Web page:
Cryptocurrency experts debate viability and call for students to get involved in future development

Rosie Rios, Reena Murphy, and Todd Buchholz on the Wilks Theater stage for the October 2021 Janus Forum.

Written by Allison Haeger and Maddie Bryant, CAS communications interns

Miami University’s Janus Forum hosted Todd Buchholz and Rosie Rios to discuss their opposing viewpoints on “Cryptocurrency: The Future of Money, or the End of the State as We Know It?”

The October 6 event was sponsored by alumnus Thomas W. Smith (Miami ‘50), the Menard Family Center for Democracy, and the Department of Political Science. Audience members could submit questions via Twitter, and many were also provided by the Miami University Blockchain club . The student moderator was Reena Murphy, an Environmental Science graduate student and Miami graduate from Chemistry & Biochemistry.

Rios is the CEO of Red River Associates, co-host of 2021 reality investment show Unicorn Hunters, a member of the board of directors for the blockchain company Ripple, and served as the 43rd U.S. Treasurer from 2009–2016.

A former White House economic advisor under President George W. Bush, Buchholz is now a managing director at Tiger Hedge Fund and a bestselling author.

Can we handle crypto?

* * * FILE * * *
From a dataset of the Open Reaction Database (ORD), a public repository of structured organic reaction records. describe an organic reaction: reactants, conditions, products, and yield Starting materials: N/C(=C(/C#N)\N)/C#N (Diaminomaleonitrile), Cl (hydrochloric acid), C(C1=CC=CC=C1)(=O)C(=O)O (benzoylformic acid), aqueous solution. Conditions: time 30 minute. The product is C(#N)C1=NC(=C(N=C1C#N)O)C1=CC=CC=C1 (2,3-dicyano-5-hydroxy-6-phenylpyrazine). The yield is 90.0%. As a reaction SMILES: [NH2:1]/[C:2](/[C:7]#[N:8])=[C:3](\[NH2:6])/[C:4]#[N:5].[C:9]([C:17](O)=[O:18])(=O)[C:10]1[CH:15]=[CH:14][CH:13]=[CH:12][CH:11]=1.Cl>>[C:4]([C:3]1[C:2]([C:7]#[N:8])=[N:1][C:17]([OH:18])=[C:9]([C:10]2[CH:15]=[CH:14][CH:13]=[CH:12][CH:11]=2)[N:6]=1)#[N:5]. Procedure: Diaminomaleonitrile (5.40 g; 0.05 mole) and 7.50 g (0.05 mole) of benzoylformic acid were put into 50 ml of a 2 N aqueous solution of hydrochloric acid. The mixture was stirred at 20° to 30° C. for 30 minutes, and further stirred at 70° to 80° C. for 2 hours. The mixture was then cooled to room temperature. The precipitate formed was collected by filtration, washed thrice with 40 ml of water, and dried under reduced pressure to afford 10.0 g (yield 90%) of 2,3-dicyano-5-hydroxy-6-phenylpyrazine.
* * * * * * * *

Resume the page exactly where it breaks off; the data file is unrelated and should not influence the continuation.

As opening statements were laid out, it became clear Rios is all for the expansion and integration of cryptocurrency into everyday life.

“We cannot stop the innovation of crypto, but we can certainly guide the process forward,” said Rios. “Crypto is not going anywhere.”

On the other hand, Buchholz opposes the current implementation of cryptocurrency into society, explaining that the country is ready for all the wrong reasons: the United States is deeply in debt, and there have been many recent economic crashes all around the world. These pushes towards using cryptocurrency, he said, show how unprepared leaders in D.C. are.

“In Washington D.C. there is not much knowledge of cryptocurrency, and certainly not much knowledge of blockchain,” said Buchholz. “Even though now is the time, we do not have the tools to do it.”

Todd Buchholz emphasizes a point at the October 2021 Janus Forum.

In her opening statement, Rios cited that the World Economic Forum predicts 10% of the world’s GDP will be tokenized by 2027 and that 80% of countries are beginning the process of forming their central bank digital currency. Rios listed providing real-estate opportunities, fractional investments, and better-facilitated art collectibles as justifications to keep cryptocurrency in development.

At the end of her opening statement, Rios asked, “How do we allow them [cryptocurrency, social media] to continue to innovate, and transform, and help our economy but still protect our investors, protect our civilians, protect mainstream, and really leverage crypto in a way that it was intended to do?”

Buchholz emphasized the fact that bitcoin and other cryptocurrencies are not backed by anything, and since there is no financial intermediary, they are not truly viable currencies.

“Bitcoin today cannot transact more business than we all could do in Yager Stadium in an hour's time,” said Buchholz. “We all walk in there and buy four different things. If we were to do that, it would use up the entire world capacity of bitcoin transactions.”